The shadow network for the drug trade
The Dark Net was created for anonymity, and criminals took immediate advantage. In 2017, the Russian Anonymous MarketPlace, a shady drug-dealing site, had 14,000 active users. It was shut down and eventually replaced by something more advanced — a system of automated shops. It required no personal communication with a dealer or a courier and was used by millions. They only needed access to the Deep Web. For now, police can’t curtail these trade platforms and their distribution network.
The problem is not just anonymity; it’s also the product itself. ’Classic’ drugs lost out to ‘bath salts’ in Russia, a cheap synthetic dope. It costs $10-15, so it is affordable even for high school students. Teenagers are also pulled into criminal schemes as drop men — individuals who stash drugs for addicts all over the city.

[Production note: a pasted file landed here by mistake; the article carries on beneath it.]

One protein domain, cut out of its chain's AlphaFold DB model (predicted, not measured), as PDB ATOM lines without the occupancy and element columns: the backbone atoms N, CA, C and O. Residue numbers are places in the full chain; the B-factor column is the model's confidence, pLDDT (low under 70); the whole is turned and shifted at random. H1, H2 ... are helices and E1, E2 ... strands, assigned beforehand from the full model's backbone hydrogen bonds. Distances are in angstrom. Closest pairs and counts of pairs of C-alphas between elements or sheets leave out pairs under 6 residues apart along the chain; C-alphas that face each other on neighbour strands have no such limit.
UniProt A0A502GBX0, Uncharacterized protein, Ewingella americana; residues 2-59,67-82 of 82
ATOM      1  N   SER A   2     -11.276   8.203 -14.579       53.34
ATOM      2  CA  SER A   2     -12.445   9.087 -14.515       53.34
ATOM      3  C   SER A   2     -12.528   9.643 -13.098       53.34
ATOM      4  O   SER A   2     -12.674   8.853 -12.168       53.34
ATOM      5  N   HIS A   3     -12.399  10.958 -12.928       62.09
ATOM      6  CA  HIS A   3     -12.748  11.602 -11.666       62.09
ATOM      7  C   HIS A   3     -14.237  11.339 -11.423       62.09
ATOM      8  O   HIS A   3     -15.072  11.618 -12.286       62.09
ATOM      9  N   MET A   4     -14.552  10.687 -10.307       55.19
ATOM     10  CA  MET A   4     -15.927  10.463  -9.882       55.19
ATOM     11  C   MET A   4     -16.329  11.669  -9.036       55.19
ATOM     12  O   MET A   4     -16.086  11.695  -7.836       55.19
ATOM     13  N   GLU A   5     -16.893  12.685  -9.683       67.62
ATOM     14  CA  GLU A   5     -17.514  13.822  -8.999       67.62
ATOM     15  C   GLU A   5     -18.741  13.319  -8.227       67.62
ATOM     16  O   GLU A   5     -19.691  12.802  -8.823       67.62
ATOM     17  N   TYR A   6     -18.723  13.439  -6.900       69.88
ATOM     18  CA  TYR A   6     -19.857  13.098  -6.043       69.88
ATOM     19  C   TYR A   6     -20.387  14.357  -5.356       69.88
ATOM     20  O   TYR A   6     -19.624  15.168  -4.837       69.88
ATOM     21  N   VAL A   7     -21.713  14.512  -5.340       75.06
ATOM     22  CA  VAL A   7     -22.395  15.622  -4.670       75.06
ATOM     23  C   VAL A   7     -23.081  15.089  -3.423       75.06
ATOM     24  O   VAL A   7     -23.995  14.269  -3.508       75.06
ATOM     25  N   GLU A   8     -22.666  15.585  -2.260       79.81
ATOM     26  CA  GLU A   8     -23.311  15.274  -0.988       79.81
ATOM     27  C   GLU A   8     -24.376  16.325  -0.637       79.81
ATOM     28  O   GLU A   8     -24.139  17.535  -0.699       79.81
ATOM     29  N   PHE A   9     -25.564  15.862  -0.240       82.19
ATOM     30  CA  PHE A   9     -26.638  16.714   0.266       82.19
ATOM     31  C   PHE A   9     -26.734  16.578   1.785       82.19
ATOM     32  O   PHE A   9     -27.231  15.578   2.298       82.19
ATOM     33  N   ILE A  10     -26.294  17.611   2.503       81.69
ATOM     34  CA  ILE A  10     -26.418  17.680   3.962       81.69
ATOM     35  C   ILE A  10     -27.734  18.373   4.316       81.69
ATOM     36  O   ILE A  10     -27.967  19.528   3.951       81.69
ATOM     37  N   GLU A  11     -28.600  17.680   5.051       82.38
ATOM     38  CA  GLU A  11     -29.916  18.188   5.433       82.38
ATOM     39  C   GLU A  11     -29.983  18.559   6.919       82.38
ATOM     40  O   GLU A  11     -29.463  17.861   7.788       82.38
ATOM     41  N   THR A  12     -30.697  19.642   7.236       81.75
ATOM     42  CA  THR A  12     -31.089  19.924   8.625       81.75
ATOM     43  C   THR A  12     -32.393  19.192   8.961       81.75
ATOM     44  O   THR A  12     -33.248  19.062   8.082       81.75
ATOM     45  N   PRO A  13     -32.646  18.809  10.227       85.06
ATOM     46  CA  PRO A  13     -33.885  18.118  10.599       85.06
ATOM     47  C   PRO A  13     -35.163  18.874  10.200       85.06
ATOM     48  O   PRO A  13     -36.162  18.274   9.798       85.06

Volunteers help authorities fight against the Dark Net dope market. Andrey Masalovich, a cybersecurity expert, created an interactive map which displays drug deals in Moscow in real-time. He mined data from popular Dark Net markets. Volunteers organise system resistance for Deep Web drug distribution on the streets.
According to Andrey Masalovich, “the problem of drug dealing in the country can’t be solved. We can cut it to a level that won’t hinder our future. Like now”. But, will it ever be possible?